Swaying During Prayer
The practice of making odd and irregular swaying movements during prayer is a unique phenomenon which is virtually exclusive to Judaism. It is generally understood that individuals engage in these movements in an effort to deepen concentration and intensity when praying. The origin of swaying during prayer, often referred to by its Yiddish name, shuckling, is actually quite unclear. Many also sway when studying Torah, as well.
There are, however, a number of theories offered as to the development and the role of these swaying movements. Some authorities suggest that the custom of swaying during study and prayer is meant to recall the trembling that the Jewish people experienced when they received the Torah at Mount Sinai.
According to the Zohar, the practice of swaying is related to the human soul. In Biblical and Talmudic literature, the soul of man is likened to a flame. Just as a flame appears to sway and flicker in an upward motion, so too the Jewish body and soul "flicker" during prayer in an attempt to reach "upward" to higher spiritual levels. It is taught that King David referred to these movements during prayer when he said "Let all my bones exclaim: God, who is like You!" meaning that one should include one's entire body in the prayer experience.
Another theory as to the origins of swaying suggests that it may have been practiced as a means of keeping warm and awake during prayer and study. It is also cited as a remnant of the days of yesteryear when, due to a shortage of books, many people were forced to study together from a single text. The swaying in and out was an exercise which allowed everyone to take turns getting a glimpse of the text. It is also the reason why holy books have historically been printed in very large formats.
It is taught that swaying during prayer is a feature of the Jewish people and that it is a movement which is unique to the Jewish soul. Some sources even rule that swaying during prayer is a "requirement". Swaying may have also been an ancient Jewish posture for study and prayer which was permanently adapted and continues to this very day. Indeed, it is suggested that the origins for swaying during study may have its roots in the Talmud, which would establish swaying as a much older custom than we actually think.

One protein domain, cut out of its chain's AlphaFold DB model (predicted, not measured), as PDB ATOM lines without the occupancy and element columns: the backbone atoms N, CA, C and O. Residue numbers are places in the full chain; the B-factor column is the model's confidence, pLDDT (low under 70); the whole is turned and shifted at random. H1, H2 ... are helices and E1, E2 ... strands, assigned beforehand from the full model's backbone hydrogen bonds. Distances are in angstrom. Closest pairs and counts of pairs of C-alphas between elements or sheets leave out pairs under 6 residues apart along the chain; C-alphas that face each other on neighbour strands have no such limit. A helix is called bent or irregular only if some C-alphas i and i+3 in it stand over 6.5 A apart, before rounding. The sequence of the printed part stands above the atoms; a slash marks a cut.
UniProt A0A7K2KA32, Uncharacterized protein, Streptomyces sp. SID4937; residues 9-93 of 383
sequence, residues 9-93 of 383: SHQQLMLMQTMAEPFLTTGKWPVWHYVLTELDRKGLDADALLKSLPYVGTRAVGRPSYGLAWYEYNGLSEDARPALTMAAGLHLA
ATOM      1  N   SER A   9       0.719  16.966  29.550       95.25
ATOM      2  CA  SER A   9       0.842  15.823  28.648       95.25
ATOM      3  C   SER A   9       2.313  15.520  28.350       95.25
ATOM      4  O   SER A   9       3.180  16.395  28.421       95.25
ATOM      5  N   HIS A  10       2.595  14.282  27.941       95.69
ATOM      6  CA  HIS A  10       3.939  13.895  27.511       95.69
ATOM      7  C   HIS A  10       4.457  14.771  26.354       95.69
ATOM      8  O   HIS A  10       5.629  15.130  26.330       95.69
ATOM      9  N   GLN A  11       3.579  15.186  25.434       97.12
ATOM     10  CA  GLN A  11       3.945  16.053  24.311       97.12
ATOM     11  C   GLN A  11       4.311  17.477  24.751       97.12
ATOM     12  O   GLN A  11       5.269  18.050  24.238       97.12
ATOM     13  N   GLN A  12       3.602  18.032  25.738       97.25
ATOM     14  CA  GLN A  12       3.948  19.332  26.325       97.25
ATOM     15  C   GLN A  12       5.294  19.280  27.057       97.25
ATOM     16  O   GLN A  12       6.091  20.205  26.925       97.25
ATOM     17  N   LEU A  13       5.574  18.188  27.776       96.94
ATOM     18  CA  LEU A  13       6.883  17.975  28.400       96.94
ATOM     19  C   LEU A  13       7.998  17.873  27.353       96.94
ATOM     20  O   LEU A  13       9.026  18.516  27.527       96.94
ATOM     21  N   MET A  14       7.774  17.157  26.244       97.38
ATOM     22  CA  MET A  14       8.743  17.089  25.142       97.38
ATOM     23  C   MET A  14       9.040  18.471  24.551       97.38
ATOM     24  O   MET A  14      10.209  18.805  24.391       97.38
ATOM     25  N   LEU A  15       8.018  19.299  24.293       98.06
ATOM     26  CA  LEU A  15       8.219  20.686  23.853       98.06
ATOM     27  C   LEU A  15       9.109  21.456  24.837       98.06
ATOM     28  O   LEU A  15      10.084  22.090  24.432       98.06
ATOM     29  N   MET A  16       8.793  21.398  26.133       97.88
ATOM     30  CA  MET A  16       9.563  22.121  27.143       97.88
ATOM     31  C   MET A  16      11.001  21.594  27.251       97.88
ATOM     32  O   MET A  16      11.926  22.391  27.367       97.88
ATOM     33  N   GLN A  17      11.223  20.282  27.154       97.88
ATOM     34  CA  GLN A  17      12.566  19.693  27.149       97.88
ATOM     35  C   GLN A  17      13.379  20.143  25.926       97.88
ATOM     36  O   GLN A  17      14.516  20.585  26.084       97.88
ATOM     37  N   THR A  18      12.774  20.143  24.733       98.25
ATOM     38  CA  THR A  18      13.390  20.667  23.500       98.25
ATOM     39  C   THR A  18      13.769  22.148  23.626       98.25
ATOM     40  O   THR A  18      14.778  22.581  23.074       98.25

Nevertheless, there have been many great rabbis and other pious individuals over the centuries that never swayed when they prayed. Indeed, there exists alternative approaches as to how one should posture oneself during prayer. This is closely related to the teaching that one should behave as if one were standing before a king when praying to God. In our day and age, when one stands before kings and other world leaders, one stands in a formal and attentive posture. It would be unacceptable to sway while speaking to such people. For this reason some authorities have discouraged any movements during prayer.
While there are those who encourage swaying during prayer and those who frown upon it there also exists somewhat of a compromise approach to the issue. It has been suggested that those who desire to sway should not hesitate to do so during most prayers, especially when reciting the pesukei d'zimra. However, according to this approach, one should avoid doing so during shemoneh esrei. As the shemoneh esrei is the most intimate audience one can ever hope to have with God, one should consider standing still, as during such time an appearance of reverence is in order. This was the practice of Rabbi Moshe Feinstein.
There is a parable attributed to a number of Chassidic masters which teaches that praying is like drowning. When a person is drowning in a river he is going to make all forms of frantic movements in his attempts to extricate himself from the water. So too, when a person prays he is actually saving himself from the dangerous "waters", the distractions of this world, fighting to connect with the spiritual. Even when one does sway during prayer, it is recommended that the motions be of a forward and backward manner, rather than a left to right manner. It is also suggested to only allow one's body to sway during prayer, but not one's head.
Swaying is also reputed to help with one's concentration and expel any improper thoughts during prayer. The halachic consensus is that those who find that swaying during prayer helps their level of concentration should not hesitate to do so. On the other hand, those who are more comfortable standing at attention should do so. One should not suggest for a moment that one's movements and mannerisms during prayer are cause for one's prayers to be given any more or less credence by God. It really doesn't matter what one's posture is during prayer, just as long as one conducts oneself with the best of intentions. One should not imitate the movements of others during prayer, but rather, one should experiment with different movements and choose for oneself that which is most conducive to one's personal relationship with God.
 Rema O.C. 48, Mishna Berura 48:5, Machzor Vitri, Taamei Haminhagim Likutim 90
 Taamei Haminhagim Likutim 93
 Zohar;Pinchas 218b
 Tehillim 35:10, Mishna Berura 95:7
 Zohar;Pinchas 219
 Sefer Hamanhig p.85
 Kuzari Chapter 2
 Eruvin 54a
 Yerushalmi Berachot 1:5, Malmad Hatalmidim 159
 Minhag Yisrael Torah 48:3
 Mishna Berura 48:5, Kaf Hachaim 48:9
 Rivevot Ephraim 3:168:20
 Piskei Teshuvot 48:7
 See Rivevot Ephraim 1:50:11
 Tzror Hamor;Yitro, cited in Piskei Teshuvot 48:7
 Sefer Doresh Tov;Yetzer Hara, cited in Piskei Teshuvot 48:7
 Aruch Hashulchan O.C. 48:3
 Pri Megadim 48:4
 Minhag Yisrael Torah 48:3